Carly (Lyndsey Lantz) and Rina (Andrea Nelson) are a budding couple looking to get a new lease on life. As an unknown plague threatens to make its way stateside, the two want to get new jobs, pursue new passions, and move forward as one. Soon, the plague appears to hit their once-quiet apartment complex, and with the help of former soldier Wyatt (Joshua Keller Katz), they have to fight to make it to their new lives together first.
A word of warning for those looking to screen this film: I don’t know that this is a horror film in the traditional sense. If you come looking for gruesome violence or head explosions, as one might expect from a zombie film, you’re not going to be satisfied. In fact, what gore there is on-screen is shockingly not well done. Low-budget as this film is, the zombie effects are fine, but the gore is blatantly put in post, and it just doesn’t look good.
Were the focus on zombies, that would be damning. But this isn’t a traditional zombie film, but rather a romantic tragedy against a backdrop of a zombie apocalypse. Without giving anything away, the center point of this tale is the love story between Carly and Rina, and the best part is that while it is explicitly queer, outwardly and openly queer, it is not done in such a way that is gratuitous or even through the “male gaze.” No excessive or explicit sex scenes, no random non-descript nudity, and very little suggestive innuendo. This love story is written like any other love story, and doesn’t have to rely on cheap tricks or selling sex to get it across.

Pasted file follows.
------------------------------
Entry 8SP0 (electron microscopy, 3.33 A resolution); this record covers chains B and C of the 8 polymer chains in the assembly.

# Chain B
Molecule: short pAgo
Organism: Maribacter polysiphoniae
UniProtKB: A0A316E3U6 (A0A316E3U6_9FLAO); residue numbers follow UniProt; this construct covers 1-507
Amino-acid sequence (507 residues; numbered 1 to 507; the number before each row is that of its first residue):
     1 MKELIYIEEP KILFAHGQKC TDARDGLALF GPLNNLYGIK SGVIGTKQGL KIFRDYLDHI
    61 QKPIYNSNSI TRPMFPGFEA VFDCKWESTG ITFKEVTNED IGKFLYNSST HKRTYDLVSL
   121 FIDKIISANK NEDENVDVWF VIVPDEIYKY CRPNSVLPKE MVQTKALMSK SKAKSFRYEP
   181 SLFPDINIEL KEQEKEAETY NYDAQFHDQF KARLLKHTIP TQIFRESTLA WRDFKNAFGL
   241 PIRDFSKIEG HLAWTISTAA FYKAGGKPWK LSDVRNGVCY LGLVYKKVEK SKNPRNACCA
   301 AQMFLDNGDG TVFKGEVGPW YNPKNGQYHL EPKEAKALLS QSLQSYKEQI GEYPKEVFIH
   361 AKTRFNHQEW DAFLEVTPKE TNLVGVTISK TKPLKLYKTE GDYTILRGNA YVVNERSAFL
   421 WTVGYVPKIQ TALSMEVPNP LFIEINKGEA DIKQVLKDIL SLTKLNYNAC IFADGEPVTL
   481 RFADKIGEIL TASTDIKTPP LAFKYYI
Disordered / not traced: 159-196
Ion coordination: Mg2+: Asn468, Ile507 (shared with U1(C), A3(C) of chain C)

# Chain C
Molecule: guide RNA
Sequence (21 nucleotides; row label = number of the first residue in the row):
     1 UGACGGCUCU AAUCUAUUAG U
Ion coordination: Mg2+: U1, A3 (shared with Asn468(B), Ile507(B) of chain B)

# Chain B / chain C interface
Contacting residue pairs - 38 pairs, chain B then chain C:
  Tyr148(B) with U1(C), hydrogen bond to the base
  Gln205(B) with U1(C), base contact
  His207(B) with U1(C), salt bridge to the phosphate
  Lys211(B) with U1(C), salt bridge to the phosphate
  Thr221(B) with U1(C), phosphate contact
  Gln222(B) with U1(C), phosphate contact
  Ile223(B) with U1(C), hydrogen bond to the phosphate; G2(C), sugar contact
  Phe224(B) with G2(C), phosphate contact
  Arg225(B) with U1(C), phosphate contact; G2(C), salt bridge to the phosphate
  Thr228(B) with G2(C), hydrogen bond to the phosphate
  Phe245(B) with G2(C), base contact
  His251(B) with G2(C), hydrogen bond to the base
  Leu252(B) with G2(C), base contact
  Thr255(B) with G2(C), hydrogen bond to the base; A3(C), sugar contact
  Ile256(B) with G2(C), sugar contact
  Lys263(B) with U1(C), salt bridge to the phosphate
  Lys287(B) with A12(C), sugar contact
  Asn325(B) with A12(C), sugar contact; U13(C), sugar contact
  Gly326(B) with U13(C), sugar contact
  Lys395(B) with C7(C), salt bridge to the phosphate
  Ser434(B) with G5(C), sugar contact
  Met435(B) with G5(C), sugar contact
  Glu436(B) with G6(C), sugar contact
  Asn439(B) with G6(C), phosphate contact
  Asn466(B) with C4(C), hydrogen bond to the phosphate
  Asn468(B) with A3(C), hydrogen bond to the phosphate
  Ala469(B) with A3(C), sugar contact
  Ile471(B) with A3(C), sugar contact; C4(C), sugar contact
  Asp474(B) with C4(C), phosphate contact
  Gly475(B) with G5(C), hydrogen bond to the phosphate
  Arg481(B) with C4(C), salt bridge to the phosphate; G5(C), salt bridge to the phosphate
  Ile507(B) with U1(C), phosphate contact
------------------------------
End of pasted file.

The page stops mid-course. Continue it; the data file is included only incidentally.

The found footage presentation is always an odd one for me, because when it works, it works well, like in Unfriended or Paranormal Activity. When it doesn’t, it’s not great. The use of not only Carly’s new documentary camera, as well as the security footage of the apartment complex, makes it feel very real, not to mention a real-time event. The full scope of the events of By Day’s End is within a few hours, despite the film running about seventy minutes (excluding the credits). I can understand the hesitation some may feel when they hear the phrase “found footage,” but with this particular film, one shouldn’t hesitate.
This was, all told, a pleasant surprise. It doesn’t feel longer than it actually is, it doesn’t go excessive visually, and the story told feels like how people would act during a cataclysmic event. And after seeing how some folks acted during this pandemic, I feel far more confident in that last assertion.
By Day’s End is available to stream via Amazon Prime Video, and was released by Breaking Glass Pictures.